Special Issue "Rock Falls"

A special issue of Geosciences (ISSN 2076-3263). This special issue belongs to the section "Natural Hazards".

Deadline for manuscript submissions: 25 September 2022 | Viewed by 984

Special Issue Editors

Dr. Alexander Preh
E-Mail Website
Guest Editor
1. Institute of Geotechnics, Vienna University of Technology, 1040 Vienna, Austria 2. PI Geotechnics ZT GmbH, 1140 Wien, Austria
Interests: landslides; rockfall; natural hazard; numerical modeling
Dr. Johann Thomas Sausgruber
E-Mail Website
Guest Editor
Torrent and Avalanche Control and Protection Forest Policy, Agriculture, Regions and Tourism, Department of Forestry and Sustainability, Federal Ministry Republic of Austria, 6020 Innsbruck, Austria
Interests: engineering geology; natural hazards; landslides; monitoring

Special Issue Information

Dear colleagues,

We understand the process rock fall as the detachment of larger coherent rock masses and the following runout. Especially for this landslide type, the estimation of its hazard is difficult. Even though clear mechanical models are mostly available to deal with the detachment (e.g., limit equilibrium methods for analyzing rock wedges), it is often challenging to correctly identify the initial failure mechanism and estimate the potential volume of detachment. The runout process, in turn, is in most cases a process chain of moving individual fragments (fragmental rockfall), dynamic interaction of fragments, and mass flows of rock fragments (dry fractional flow). According to the prevailing dominant mechanism, conventional rockfall programs (lumped mass, rigid body, and hybrid models), the discrete element method as well as mass flow models (r.avaflow, Dan code, etc.) are used to calculate the runout. The extent to which the dynamic interaction between fragments and the progressive fragmentation of moving mass must be considered is not yet fully understood. Holistic models that are able to deal with the detachment and the following runout in a single computational run are extremely computationally intensive and are still partly experimental in nature.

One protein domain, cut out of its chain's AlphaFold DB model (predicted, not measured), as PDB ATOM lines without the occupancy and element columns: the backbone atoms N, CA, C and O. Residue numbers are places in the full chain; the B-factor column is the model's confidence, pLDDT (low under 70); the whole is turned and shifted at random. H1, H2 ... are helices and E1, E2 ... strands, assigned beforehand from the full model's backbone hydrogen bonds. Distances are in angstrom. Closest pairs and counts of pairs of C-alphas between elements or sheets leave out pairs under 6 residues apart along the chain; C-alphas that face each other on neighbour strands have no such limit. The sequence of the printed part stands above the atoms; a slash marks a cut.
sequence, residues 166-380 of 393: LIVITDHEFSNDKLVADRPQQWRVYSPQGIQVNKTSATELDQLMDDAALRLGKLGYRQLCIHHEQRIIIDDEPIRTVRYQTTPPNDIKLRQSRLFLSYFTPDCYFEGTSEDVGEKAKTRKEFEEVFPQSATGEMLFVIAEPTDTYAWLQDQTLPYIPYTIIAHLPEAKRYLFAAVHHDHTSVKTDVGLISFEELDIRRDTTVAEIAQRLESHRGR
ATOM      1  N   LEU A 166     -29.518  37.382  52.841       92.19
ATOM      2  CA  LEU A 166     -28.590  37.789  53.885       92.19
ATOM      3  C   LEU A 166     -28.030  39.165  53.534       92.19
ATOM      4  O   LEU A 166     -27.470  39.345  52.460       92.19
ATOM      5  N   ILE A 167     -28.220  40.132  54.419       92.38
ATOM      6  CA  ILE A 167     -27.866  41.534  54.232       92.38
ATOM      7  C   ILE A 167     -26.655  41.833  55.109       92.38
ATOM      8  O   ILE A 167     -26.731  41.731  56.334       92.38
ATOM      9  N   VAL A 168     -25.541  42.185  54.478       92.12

This Special Issue aims to collect all research developments related to the whole rock fall process (detachment and runout) and provide a comprehensive update on the state of the art.

Dr. Alexander Preh
Dr. Johann Thomas Sausgruber
Guest Editors

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Keywords

  • rock fall
  • fragmental rockfall
  • mass flows
  • detachment mechanisms
  • runout